Last weekend I was visiting my dad. We got to talking about the weather and from there to which weatherman we tended to watch. That led to his mentioning that he pretty much only watched channel 2 any more. Over the air, he was receiving maybe 5 of the local DTV channels “good” and two more “poorly” and channel 2 was the best of the lot.
That led to his mentioning that he was thinking of going ahead and having a local company put in an antenna for him but he didn’t really want to pay their $300 price for the antenna and installation. That reminded me of an antenna I wanted to build for him so I asked if he had any rods or stiff wire like the solid copper house wiring. I said we could build him an antenna in an hour and see if it would improve things.
He agreed it couldn’t hurt things to try so while he looked in the garage for the rods/wire I went online looking for a website that I’d come across when a friend in Canada mentioned making such an antenna himself. It took me all of 10 minutes to find that website, which I wanted strictly for the measurements.
I pretty much built this one exactly as shown but with these minor changes:
1) For the board, I used 20 inches. I didn’t see any point in using more wood than needed.
2) Unable to read the distance between the horizontal screw centers, I worked it out to the two screws being 1 1/4” center to center and used that as my measurement.
3) I added 1/4” to the rods when we cut them, cutting them to 14 1/4” lengths to allow for bending around the screws.
4) I didn’t add the reflector part in step 4 at all.
5) I drilled an extra hole in the top to hang the antenna from.
The end result?
We took it from the garage into the kitchen where his TV was. There was a decorative lantern hanging from a hook above the TV so we took that down and hung the antenna there. When we connected the coax between the TV and this antenna, the effect when we turned on the TV was glorious.
The channel it had been on before was one of the “good” channels. Now it was simply, totally awesome. Clear, sharp, brilliant, just like when the TV is on display in the store. Eagerly, we checked the other channels and all the local DTV channels he could already receive plus those he couldn’t before came in beautifully, all equally perfect. Tentatively, we set the TV to autoscan for all available channels to see what would happen.
That antenna brought in not only 30 DTV channels beautifully clear and sharp, but also 5 other channels kind of poorly. When the auto-scanning completed, we started surfing through the channels one by one and quickly discovered that those 5 poor channels were also available as DTV anyway, so we were getting everything nice and sharp. As an example, channel 20 would be poor with snow but 20.1 was the exact same program and a perfect picture, plus there was 20.2. And so it was for each of the 5 poor pictures: for every one there was also a DTV version plus sub-channels.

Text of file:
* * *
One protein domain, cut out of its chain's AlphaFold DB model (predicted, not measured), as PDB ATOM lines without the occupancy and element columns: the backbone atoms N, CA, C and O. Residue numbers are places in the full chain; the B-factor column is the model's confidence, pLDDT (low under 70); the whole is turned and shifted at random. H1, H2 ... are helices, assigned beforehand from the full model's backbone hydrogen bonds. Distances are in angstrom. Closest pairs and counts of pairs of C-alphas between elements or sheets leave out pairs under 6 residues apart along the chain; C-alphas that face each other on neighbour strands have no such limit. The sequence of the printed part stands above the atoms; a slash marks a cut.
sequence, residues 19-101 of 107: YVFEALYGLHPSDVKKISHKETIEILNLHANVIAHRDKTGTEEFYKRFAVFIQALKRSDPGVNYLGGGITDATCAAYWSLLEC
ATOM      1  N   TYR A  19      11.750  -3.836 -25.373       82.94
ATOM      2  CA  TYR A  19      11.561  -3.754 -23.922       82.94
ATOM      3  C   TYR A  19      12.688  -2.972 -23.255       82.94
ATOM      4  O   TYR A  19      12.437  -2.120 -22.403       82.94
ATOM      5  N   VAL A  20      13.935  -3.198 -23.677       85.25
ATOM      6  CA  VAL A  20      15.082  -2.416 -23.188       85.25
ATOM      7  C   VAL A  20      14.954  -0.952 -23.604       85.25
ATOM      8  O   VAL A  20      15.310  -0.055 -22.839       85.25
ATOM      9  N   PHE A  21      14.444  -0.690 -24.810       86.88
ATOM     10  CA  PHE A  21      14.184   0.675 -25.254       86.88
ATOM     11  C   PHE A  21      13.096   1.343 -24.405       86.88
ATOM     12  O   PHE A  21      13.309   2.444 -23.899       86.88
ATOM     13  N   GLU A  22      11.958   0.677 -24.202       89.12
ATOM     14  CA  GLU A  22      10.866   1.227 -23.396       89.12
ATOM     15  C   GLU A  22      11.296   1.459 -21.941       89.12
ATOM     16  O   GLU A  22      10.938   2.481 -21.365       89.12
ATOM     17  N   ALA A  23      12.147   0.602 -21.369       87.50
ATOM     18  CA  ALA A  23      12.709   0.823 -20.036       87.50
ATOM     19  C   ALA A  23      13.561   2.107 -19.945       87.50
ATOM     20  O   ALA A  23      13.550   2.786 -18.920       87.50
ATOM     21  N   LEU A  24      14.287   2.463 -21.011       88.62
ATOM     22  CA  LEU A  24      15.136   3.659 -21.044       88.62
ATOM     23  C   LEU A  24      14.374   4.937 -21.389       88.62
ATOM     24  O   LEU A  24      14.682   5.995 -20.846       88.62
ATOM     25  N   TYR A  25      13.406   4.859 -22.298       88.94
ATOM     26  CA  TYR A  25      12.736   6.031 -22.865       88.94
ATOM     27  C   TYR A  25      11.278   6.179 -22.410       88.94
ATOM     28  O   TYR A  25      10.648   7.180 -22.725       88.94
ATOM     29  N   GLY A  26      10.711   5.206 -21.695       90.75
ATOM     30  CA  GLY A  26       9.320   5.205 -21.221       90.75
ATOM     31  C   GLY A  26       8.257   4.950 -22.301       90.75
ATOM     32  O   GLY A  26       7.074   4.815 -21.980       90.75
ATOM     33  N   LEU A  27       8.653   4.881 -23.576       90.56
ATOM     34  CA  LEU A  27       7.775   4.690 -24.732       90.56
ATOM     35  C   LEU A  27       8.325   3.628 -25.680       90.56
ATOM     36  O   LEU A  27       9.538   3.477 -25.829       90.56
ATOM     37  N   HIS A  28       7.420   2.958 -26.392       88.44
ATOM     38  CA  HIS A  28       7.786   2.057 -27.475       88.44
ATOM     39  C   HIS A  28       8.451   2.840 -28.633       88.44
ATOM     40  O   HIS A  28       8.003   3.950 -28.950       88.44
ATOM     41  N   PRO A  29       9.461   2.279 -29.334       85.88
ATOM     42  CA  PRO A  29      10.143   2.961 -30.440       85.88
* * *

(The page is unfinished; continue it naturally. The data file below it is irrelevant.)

He was thrilled with the end results and so was I. I’d thought it would work, but had no idea it would work that well. I’d hoped it would at least give him a couple other channels and bring them in better than good. To get all those channels in so beautifully was simply awesome. Now he has not only every local channel available before the switch to digital TV plus their digital sub-channels but also a several channels that play old westerns and old movies. Perfect!
When we were done channel surfing, he looked at the antenna, looked at me, looked at the TV, checked out a couple stations again, looked at me again and said, “Now what do I do with that $40 super antenna I bought?”
Construction notes for those that might be interested…
Since we had it available, we used a piece of walnut for the mounting board. After all, if it worked it would be hanging in the kitchen and walnut looks nicer than pine.
Using hardwood meant I had to drill pilot holes for the screws, which is a good idea anyway to ensure the screws go in straight. I drilled these all but 1/8” the way through the board. The screws were 1/16” longer than the board thickness so the 1/8” height of the rods would keep the screws from going all the way through the board and sticking out the back.
The wood screws had a thin pan head with a built-in “washer” as part of the head. That washer was too small to hold everything without the rods coming out during assembly, so I added a 1” diameter washer. That had the added advantage of adding more height and so helping keep the screw from going through the board.
I used 18 gauge insulated stranded copper wire to make the connection between the antenna elements. I attached these by making wire sections to reach each screw, stripping the ends and wrapping them at least twice around the Vs where the bend was. The Vs were then held tight against the screw and the screw and washer fastened down tight. That created a good, solid mechanical bond between the wires and the rods.
The balun was attached by bending the prongs on each end of the twin lead around the exposed copper strand in the middle and crimped tight. Not happy with that, I also soldered them to the copper wire.
I’m going to build myself one as well. I don’t think I’ll go with a “plain” board, though. While the walnut board looks nice, I think my wife would like it better if ours was more like a piece of decoration sitting on the mantel or a piece of art hanging on the wall.
My friend in Canada that turned me on to these ATSC antennae has built four and says that his experience is that the ones with two V on each side work just as well as the ones with four V on each side. I’ve not tried that myself, but might.